Smithfield plans "to slash absolute US carbon emissions by 25% by 2025"

Smithfield plans "to slash absolute US carbon emissions by 25% by 2025"

US meat group Smithfield Foods has unveiled a "far-reaching goal" to reduce greenhouse gas emissions by 25% across its entire supply chain, "from feed grain to packaged bacon", by 2025.

Smithfield, which is owned by China-based meat processor WH Group, said the goal, when achieved, would result in a cut of more than four million tonnes of greenhouse gas emissions in the US from a 2010 baseline level, "equivalent to removing 900,000 cars from the road".

Kenneth Sullivan, Smithfield's president and CEO, said yesterday (5 December): "While we will have unique challenges meeting this goal as the world's largest pork processor and hog producer, our size and scale also means that, if successful, we can make a significant, positive impact. This announcement is yet another acknowledgement of our commitment to doing just that."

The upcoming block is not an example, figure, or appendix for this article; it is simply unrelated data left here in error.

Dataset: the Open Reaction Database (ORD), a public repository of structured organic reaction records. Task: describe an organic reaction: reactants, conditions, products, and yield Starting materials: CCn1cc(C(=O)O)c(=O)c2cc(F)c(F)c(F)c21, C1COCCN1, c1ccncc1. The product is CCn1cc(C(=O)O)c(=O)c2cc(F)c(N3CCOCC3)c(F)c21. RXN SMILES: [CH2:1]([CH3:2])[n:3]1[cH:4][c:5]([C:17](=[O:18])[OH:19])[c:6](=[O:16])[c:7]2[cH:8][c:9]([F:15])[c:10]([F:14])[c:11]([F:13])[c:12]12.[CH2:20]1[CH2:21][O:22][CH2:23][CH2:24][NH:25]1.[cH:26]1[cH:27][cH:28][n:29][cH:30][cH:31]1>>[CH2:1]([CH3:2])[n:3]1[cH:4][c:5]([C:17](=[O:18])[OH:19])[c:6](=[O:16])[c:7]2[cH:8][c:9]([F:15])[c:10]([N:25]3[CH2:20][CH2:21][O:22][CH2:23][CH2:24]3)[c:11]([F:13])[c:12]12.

The group, which claimed to be the "first major protein company" to set such a goal, said its plan will impact operations "across Smithfield's supply chain, on company-owned farms, at processing facilities and throughout its transportation network".

The group said it worked with the New York-based international non-profit Environmental Defense Fund in setting its goal. In its grain supply chain, Smithfield said it is teaming up with the fund "to improve fertiliser efficiency and soil health, which will reduce nitrous oxide emissions from grain farms".

On its hog farms, Smithfield said it will "incorporate renewable energy and reuse projects that utilise technology such as anaerobic digesters and lagoon covers".

Smithfield said it aims to install these technologies on at least 30% of company-owned farms. The group will also "continue to adopt measures that improve animal efficiency, resulting in improved feed conversion and productivity while reducing carbon emissions".

At its processing facilities, Smithfield said it will "continue to improve energy efficiency through refrigeration, boiler and other equipment upgrades". Smithfield said it is "optimising its logistics network to better manage its animal and product transportation while reducing fuel consumption and carbon emissions".